Invariant natural killer T cells (iNKTs) are innate-type lipid-reactive T lymphocytes that directly kill tumor cells as well as exhibit robust capacity to trans-activate the anti-tumor functions of dendritic cells (DC), natural killer (NK), T and B cells. Based on their dual functions as potent cytokine producers and tumor killers, iNKTs serve as a powerful tool for use in cell-based immunotherapies for cancer. In most cases, iNKT cell functions are T cell receptor (TCR)-dependent and require engagement of the invariant T cell receptor (iTCR) by lipids such as the potent iNKT agonist α-galactosyl ceramide (αGC). However, transformed cells often down-regulate CD1d expression and as a result, they become invisible to iNKT cell attack. To circumvent this critical barrier, which limits our ability to capitalize on the therapeutic potential of iNKTs, we recently characterized the iNKT stimulatory properties of a novel monoclonal antibody (NKTT320), which is specific for the human iTCR. NKTT320 is a recombinant DNA derived humanized monoclonal antibody that binds selectively and with high affinity to the CDR3 loop of the alpha chain within the α-β hetero-dimer of the extracellular domain of the human iTCR. For these studies, we have developed methods to successfully expand human iNKTs up to 1000-2000 fold and purify them from human peripheral blood mononuclear cells. To assess whether the NKTT320 antibody induces human iNKT cell functions, highly purified human iNKTs were cultured with or without varying concentrations (0.01-10.0 μg/ml) of plate-bound NKTT320 antibody. At varying times, culture supernatants were collected and cells were harvested, counted and viability assessed. iNKT cell activation (by examining for upregulation of activation markers [CD25, CD69], degranulation (measured by exposure of CD107 on the cell surface) and proliferation (by measuring CFSE dilution) was assessed by flow cytometry. Cell culture supernatants were evaluated for the secretion of a wide array of cytokines and chemokines using Luminex. Strikingly, immobilized NKTT320 antibody induced a robust dose-dependent iNKT cell activation, proliferation and degranulation. Additionally, iNKTs stimulated by the plate-bound antibody secreted increased levels of Th1 (IL-1β, IFN-γ, TNF-α, IL-2, IL-6) and Th2 (IL-4, IL-5, IL-10) cytokines as well as chemokines in a dose-dependent manner. Our in vitro studies are consistent with in vivo data in Vα24 transgenic mice, which express the human iTCR alpha chain. Dosing of NKTT320 in these animals led to iNKT cell activation (upregulation of activation markers and intracellular IFN-γ production), as well as incorporation of BRDU indicating in vivo iNKT cell proliferation. These studies provide a framework by which human iNKT cell functions could be enhanced for therapeutic purposes in cancer.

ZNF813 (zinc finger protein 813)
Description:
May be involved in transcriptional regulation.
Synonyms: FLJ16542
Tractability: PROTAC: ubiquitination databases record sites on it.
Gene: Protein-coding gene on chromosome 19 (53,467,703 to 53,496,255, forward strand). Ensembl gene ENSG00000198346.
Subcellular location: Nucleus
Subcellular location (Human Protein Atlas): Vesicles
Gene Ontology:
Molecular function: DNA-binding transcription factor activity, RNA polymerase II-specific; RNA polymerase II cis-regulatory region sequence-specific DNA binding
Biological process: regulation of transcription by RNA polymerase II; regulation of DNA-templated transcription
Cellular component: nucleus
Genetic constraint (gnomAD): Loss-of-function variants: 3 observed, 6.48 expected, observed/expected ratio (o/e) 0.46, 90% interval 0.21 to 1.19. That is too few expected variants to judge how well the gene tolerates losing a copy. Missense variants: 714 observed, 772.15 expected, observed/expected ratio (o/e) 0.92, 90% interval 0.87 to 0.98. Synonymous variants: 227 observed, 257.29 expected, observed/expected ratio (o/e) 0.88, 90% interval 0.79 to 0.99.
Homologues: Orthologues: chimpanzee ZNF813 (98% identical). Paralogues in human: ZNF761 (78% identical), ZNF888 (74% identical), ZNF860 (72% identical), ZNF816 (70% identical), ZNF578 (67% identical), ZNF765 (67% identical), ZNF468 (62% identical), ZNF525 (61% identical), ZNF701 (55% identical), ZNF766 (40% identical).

Citation Format: Rupali Das, Felix Scheuplein, Nishant P. Patel, Peng Guan, Robert G. Schaub, Kim E. Nichols. NKTT320, a novel monoclonal antibody activates the immuno-stimulatory functions of human invariant natural killer T cells. [abstract]. In: Proceedings of the 105th Annual Meeting of the American Association for Cancer Research; 2014 Apr 5-9; San Diego, CA. Philadelphia (PA): AACR; Cancer Res 2014;74(19 Suppl):Abstract nr 653. doi:10.1158/1538-7445.AM2014-653